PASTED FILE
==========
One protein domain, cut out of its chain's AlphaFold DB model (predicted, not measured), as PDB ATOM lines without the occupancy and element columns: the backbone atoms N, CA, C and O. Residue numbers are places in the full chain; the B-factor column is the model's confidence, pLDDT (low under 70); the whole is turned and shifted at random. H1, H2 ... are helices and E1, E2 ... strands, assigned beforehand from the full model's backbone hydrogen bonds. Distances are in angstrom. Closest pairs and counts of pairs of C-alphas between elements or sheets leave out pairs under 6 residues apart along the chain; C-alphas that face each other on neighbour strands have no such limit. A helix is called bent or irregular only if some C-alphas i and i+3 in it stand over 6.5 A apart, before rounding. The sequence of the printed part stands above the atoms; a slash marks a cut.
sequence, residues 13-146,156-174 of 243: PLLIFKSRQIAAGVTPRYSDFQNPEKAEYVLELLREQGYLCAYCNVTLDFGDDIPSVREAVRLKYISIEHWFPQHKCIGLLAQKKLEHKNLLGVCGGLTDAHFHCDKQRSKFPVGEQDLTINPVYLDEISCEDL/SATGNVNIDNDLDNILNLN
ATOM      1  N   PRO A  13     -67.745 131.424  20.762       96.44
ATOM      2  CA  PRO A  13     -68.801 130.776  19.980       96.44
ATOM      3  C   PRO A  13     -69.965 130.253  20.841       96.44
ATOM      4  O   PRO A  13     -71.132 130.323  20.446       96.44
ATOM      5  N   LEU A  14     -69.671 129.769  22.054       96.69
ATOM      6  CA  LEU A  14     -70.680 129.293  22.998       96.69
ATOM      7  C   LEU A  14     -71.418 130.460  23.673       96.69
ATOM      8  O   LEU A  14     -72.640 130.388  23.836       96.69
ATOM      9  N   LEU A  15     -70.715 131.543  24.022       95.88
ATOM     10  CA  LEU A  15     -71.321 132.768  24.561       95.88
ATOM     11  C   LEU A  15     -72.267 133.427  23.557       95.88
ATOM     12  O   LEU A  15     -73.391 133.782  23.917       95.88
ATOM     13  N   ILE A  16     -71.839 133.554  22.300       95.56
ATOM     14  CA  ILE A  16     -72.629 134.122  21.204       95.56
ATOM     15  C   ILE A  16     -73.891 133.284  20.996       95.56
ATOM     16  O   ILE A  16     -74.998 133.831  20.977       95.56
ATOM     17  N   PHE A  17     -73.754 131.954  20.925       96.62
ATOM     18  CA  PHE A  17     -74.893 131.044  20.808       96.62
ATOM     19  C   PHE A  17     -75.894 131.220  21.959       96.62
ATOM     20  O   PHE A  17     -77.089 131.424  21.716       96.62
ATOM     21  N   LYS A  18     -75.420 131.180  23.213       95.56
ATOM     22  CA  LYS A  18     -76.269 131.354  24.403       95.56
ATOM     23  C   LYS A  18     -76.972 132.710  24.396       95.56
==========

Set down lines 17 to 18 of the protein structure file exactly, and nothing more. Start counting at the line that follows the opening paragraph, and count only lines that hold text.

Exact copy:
ATOM     16  O   ILE A  16     -74.998 133.831  20.977       95.56
ATOM     17  N   PHE A  17     -73.754 131.954  20.925       96.62